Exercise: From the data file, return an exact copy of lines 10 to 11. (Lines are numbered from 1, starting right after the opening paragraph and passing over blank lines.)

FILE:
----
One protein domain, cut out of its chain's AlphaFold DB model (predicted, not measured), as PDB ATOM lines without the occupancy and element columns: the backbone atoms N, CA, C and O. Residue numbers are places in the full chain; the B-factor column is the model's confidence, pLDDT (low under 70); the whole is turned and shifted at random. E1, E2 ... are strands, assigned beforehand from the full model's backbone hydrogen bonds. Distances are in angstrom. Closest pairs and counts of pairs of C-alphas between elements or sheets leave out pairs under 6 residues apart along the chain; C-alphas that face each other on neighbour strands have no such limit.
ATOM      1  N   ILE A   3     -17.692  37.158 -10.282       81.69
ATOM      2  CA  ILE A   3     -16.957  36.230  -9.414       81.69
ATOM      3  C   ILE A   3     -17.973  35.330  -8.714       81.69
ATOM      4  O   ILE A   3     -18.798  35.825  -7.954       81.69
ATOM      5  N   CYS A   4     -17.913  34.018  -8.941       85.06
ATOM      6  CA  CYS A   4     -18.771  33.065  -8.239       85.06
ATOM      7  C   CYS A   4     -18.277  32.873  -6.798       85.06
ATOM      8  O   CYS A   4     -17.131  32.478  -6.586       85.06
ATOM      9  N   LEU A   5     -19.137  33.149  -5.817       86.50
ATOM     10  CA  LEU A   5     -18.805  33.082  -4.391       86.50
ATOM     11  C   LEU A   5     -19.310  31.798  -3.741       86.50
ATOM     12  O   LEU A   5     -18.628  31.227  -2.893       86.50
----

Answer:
ATOM     10  CA  LEU A   5     -18.805  33.082  -4.391       86.50
ATOM     11  C   LEU A   5     -19.310  31.798  -3.741       86.50